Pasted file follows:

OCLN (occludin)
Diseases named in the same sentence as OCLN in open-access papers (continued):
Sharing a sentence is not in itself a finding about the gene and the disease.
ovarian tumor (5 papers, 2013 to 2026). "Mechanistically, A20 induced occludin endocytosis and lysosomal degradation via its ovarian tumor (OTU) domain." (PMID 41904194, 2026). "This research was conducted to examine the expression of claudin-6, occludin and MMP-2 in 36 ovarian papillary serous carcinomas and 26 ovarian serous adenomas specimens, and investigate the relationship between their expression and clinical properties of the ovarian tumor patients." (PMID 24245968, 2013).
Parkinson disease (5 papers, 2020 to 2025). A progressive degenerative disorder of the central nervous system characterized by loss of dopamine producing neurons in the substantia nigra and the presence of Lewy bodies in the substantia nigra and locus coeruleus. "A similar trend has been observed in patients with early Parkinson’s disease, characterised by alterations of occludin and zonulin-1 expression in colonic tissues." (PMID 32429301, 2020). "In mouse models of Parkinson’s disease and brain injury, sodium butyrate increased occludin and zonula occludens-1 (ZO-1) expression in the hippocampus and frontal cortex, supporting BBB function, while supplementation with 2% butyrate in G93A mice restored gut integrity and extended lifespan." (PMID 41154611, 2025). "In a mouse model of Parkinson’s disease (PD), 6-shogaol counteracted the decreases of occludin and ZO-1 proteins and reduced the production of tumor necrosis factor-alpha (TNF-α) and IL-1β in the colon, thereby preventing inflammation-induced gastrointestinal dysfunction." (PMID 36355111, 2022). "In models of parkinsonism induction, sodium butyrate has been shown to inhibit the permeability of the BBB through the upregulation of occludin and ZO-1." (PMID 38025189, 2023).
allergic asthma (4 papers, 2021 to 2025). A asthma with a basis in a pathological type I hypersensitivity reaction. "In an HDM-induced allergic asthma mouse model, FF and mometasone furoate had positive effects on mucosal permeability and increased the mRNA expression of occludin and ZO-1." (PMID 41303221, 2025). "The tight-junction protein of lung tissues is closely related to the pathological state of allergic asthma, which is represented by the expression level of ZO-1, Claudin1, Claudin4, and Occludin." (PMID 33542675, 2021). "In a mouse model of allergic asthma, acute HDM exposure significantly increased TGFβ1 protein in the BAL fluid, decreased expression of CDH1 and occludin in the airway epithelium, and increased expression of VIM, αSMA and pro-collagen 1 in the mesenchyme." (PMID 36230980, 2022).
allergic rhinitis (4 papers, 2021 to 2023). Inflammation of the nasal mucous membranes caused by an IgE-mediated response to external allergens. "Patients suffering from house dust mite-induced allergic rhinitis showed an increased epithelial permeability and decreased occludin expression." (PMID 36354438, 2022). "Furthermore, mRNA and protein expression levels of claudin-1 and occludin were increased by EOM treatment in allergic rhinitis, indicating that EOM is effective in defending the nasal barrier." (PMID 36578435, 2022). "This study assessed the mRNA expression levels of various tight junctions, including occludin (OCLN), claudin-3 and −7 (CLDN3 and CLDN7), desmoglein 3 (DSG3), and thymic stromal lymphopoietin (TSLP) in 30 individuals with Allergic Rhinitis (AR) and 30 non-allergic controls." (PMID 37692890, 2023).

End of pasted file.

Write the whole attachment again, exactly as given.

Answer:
OCLN (occludin)
Diseases named in the same sentence as OCLN in open-access papers (continued):
Sharing a sentence is not in itself a finding about the gene and the disease.
ovarian tumor (5 papers, 2013 to 2026). "Mechanistically, A20 induced occludin endocytosis and lysosomal degradation via its ovarian tumor (OTU) domain." (PMID 41904194, 2026). "This research was conducted to examine the expression of claudin-6, occludin and MMP-2 in 36 ovarian papillary serous carcinomas and 26 ovarian serous adenomas specimens, and investigate the relationship between their expression and clinical properties of the ovarian tumor patients." (PMID 24245968, 2013).
Parkinson disease (5 papers, 2020 to 2025). A progressive degenerative disorder of the central nervous system characterized by loss of dopamine producing neurons in the substantia nigra and the presence of Lewy bodies in the substantia nigra and locus coeruleus. "A similar trend has been observed in patients with early Parkinson’s disease, characterised by alterations of occludin and zonulin-1 expression in colonic tissues." (PMID 32429301, 2020). "In mouse models of Parkinson’s disease and brain injury, sodium butyrate increased occludin and zonula occludens-1 (ZO-1) expression in the hippocampus and frontal cortex, supporting BBB function, while supplementation with 2% butyrate in G93A mice restored gut integrity and extended lifespan." (PMID 41154611, 2025). "In a mouse model of Parkinson’s disease (PD), 6-shogaol counteracted the decreases of occludin and ZO-1 proteins and reduced the production of tumor necrosis factor-alpha (TNF-α) and IL-1β in the colon, thereby preventing inflammation-induced gastrointestinal dysfunction." (PMID 36355111, 2022). "In models of parkinsonism induction, sodium butyrate has been shown to inhibit the permeability of the BBB through the upregulation of occludin and ZO-1." (PMID 38025189, 2023).
allergic asthma (4 papers, 2021 to 2025). A asthma with a basis in a pathological type I hypersensitivity reaction. "In an HDM-induced allergic asthma mouse model, FF and mometasone furoate had positive effects on mucosal permeability and increased the mRNA expression of occludin and ZO-1." (PMID 41303221, 2025). "The tight-junction protein of lung tissues is closely related to the pathological state of allergic asthma, which is represented by the expression level of ZO-1, Claudin1, Claudin4, and Occludin." (PMID 33542675, 2021). "In a mouse model of allergic asthma, acute HDM exposure significantly increased TGFβ1 protein in the BAL fluid, decreased expression of CDH1 and occludin in the airway epithelium, and increased expression of VIM, αSMA and pro-collagen 1 in the mesenchyme." (PMID 36230980, 2022).
allergic rhinitis (4 papers, 2021 to 2023). Inflammation of the nasal mucous membranes caused by an IgE-mediated response to external allergens. "Patients suffering from house dust mite-induced allergic rhinitis showed an increased epithelial permeability and decreased occludin expression." (PMID 36354438, 2022). "Furthermore, mRNA and protein expression levels of claudin-1 and occludin were increased by EOM treatment in allergic rhinitis, indicating that EOM is effective in defending the nasal barrier." (PMID 36578435, 2022). "This study assessed the mRNA expression levels of various tight junctions, including occludin (OCLN), claudin-3 and −7 (CLDN3 and CLDN7), desmoglein 3 (DSG3), and thymic stromal lymphopoietin (TSLP) in 30 individuals with Allergic Rhinitis (AR) and 30 non-allergic controls." (PMID 37692890, 2023).